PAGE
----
This architecture is best obtained through a strong government and commercial partnership in which satellite industry leaders collaborate side-by-side with their military counterparts to solve SATCOM issues through enhanced capabilities, flexibility, mobility and resiliency, so that capable COMSATCOM solutions are fully considered as part of the necessary recapitalization process.
With these significant developments underway, we applaud SIA and U.S. Strategic Command for co-sponsoring such an important event. SIA members and all who participate have demonstrated – time and time again – that they stand at the forefront of the future of SATCOM acquisition and deployment. Combined, we have never had a greater opportunity to share and collaborate upon new ideas and forward-looking approaches. I am eager to listen to everyone’s insights there and will be happy to share what I hear in a future blog in this space.
About the author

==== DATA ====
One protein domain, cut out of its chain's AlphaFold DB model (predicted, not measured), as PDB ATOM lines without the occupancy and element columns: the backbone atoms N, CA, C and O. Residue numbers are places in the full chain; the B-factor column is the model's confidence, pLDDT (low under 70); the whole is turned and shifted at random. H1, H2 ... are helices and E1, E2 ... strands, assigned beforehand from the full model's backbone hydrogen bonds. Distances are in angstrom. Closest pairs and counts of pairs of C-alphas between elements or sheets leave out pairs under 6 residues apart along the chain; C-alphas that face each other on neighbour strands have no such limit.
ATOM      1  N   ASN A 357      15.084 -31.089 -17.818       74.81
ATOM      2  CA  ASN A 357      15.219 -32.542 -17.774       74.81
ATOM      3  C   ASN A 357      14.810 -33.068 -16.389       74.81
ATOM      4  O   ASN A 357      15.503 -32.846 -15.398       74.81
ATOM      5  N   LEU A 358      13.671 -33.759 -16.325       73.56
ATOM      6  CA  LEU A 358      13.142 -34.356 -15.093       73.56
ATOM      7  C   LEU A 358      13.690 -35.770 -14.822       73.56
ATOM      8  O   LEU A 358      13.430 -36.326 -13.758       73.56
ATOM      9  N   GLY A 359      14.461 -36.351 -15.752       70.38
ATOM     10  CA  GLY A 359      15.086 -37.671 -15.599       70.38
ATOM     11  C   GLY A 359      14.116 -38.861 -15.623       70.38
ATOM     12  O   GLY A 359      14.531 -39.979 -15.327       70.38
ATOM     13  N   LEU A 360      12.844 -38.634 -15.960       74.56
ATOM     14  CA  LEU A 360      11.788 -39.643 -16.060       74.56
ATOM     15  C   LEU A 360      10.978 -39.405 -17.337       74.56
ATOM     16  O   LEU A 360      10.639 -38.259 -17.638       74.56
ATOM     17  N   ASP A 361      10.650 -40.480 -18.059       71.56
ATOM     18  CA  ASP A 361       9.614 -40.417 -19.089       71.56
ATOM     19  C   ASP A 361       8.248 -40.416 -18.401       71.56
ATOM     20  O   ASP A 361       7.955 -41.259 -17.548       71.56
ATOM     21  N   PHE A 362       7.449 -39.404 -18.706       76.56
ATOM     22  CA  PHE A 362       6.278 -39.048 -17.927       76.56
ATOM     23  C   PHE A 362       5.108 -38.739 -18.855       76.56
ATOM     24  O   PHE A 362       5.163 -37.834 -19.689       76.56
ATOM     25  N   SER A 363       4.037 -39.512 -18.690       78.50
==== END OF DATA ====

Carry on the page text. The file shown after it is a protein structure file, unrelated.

Rebecca M. Cowen-Hirsch is Senior Vice President for Government Strategy and Policy for Inmarsat Government, based in Washington. Ms. Cowen-Hirsch brings 25 years of defense, aerospace, and executive leadership experience to Inmarsat. As a decorated member of the Senior Executive Service (SES) in the U.S. Department of Defense, she served as the Program Executive Officer for SATCOM, Teleport and Services at the Defense Information Systems Agency (DISA) and in several key SES executive positions including the first Vice Component Acquisition Executive for DISA, with executive management responsibility for the acquisition oversight and horizontal integration of DISA’s products, services, and programs. Ms Cowen-Hirsch established the Defense Spectrum Office, serving as its first Director where her responsibilities included the development of national security spectrum strategic plans and policy, and national and international negotiation of defense spectrum issues. Her broad defense career ranged from systems engineering, experimental flight test, program management, spectrum management, and a wide range of executive leadership positions. Ms. Cowen-Hirsch was a rated experimental flight test engineer; was the first female civilian Mission Commander for the Advanced Range Instrumentation Aircraft (ARIA) mission, and was the recipient of an Exemplary Service Medal for her years of selfless service to the Department of Defense. Ms Cowen-Hirsch has a Bachelor of Science Degree in Electrical Engineering, conducted post-graduate studies in Engineering Management, and is a graduate of the University of Tennessee Space Institute Experimental Flight Test Program; the DoD’s Acquisition Management Program; and the Cambridge Senior Executive Leadership Program.